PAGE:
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(Reuters) — A lawyer for New York Attorney General Letitia James called the National Rifle Association’s bankruptcy bid “a circus sideshow” during closing arguments on Monday in a case over whether to allow the NRA to reorganize in the gun-friendly state of Texas.
The NRA filed for Chapter 11 in January, saying it planned to use the bankruptcy process to exit what it has called a corrupt political and regulatory environment in New York, where is it currently incorporated.
It is attempting to fend off a lawsuit to dismiss the Chapter 11 case by Attorney General James and the group’s former ad agency, Ackerman McQueen.
The NRA’s lawyers will present their closing arguments later on Monday.
The case before U.S. Bankruptcy Judge Harlin Hale in Dallas coincides with the United States reeling from another spate of mass shootings, with President Joe Biden calling for a ban on assault weapons and tighter gun control measures.
If the NRA is permitted to proceed with the Chapter 11 case, it could make it easier for it to fend off allegations of financial wrongdoing and corruption.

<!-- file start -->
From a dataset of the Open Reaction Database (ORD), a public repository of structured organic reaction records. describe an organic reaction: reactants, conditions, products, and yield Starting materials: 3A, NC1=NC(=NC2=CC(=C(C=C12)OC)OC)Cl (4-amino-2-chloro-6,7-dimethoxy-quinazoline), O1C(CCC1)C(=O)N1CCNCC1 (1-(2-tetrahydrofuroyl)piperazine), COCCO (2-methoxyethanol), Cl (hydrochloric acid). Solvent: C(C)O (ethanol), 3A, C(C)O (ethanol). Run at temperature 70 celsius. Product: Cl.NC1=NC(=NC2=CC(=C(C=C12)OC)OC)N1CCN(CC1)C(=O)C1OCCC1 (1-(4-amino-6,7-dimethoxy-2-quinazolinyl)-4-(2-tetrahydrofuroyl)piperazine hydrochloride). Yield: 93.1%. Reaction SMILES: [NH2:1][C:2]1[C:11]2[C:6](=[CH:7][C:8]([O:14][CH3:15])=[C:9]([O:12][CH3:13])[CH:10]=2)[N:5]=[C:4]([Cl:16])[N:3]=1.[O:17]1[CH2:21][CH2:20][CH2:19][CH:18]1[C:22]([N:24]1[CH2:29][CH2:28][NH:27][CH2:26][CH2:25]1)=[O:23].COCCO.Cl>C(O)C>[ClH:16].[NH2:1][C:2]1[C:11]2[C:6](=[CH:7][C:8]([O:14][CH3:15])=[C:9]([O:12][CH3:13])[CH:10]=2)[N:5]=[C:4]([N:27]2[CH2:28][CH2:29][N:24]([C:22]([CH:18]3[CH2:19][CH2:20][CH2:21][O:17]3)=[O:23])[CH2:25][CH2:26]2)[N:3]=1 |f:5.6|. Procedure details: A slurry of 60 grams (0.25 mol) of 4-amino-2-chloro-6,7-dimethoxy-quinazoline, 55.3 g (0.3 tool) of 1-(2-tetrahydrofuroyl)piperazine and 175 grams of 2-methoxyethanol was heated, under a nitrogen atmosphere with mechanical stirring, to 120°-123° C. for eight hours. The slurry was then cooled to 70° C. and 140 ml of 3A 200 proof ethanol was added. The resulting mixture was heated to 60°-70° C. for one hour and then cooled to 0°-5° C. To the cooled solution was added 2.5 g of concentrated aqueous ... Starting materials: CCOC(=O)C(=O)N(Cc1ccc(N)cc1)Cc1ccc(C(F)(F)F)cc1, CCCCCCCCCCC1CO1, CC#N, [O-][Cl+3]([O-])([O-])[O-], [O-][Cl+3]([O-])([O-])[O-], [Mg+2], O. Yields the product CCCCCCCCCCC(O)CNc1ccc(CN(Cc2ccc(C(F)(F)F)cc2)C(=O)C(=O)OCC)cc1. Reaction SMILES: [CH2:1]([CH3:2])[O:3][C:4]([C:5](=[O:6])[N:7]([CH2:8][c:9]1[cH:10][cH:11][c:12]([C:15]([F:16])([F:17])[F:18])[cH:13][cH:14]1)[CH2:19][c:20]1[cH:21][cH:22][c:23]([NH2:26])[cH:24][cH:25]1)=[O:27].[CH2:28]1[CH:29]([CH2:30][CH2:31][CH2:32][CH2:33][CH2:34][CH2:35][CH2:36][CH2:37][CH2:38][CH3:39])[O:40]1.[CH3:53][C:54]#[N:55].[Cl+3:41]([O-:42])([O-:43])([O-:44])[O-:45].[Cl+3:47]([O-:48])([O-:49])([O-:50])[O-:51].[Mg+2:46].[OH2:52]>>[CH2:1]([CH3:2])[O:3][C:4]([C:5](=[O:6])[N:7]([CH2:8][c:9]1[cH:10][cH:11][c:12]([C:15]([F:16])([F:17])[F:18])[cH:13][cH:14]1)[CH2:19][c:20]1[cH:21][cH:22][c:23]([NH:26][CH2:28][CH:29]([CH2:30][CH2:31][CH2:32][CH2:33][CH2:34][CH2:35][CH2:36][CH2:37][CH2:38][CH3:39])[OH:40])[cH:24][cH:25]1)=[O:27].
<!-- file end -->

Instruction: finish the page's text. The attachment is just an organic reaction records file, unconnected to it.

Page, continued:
Attorney General James, a Democrat, sued the NRA and Chief Executive Wayne LaPierre in New York state court in August, accusing it of financial misconduct and aiming to dissolve the organization.
She said the NRA had diverted millions of dollars to fund luxurious trips for officials, no-show contracts for associates, and other questionable expenses.
Mr. LaPierre has testified that he sought bankruptcy protection out of fear that Attorney General James would try to place it into receivership.
Attorney General James has said the NRA claims to be solvent and called its bankruptcy and plan to reincorporate in Texas after 150 years in New York a bad-faith effort to escape her lawsuit and oversight.
Gerrit Pronske, a lawyer for Attorney General James, called the NRA’s bankruptcy “a circus sideshow” on Monday during the closing stages of the trial that began on April 5. The NRA has accused Attorney General James of “weaponizing” her powers to pursue a “blatant and malicious retaliation campaign” against the group because she dislikes what it stands for.
The National Rifle Association on Friday sought to halt a New York regulatory enforcement action for its alleged unlicensed sale of insurance, asserting it was singled out for political reasons.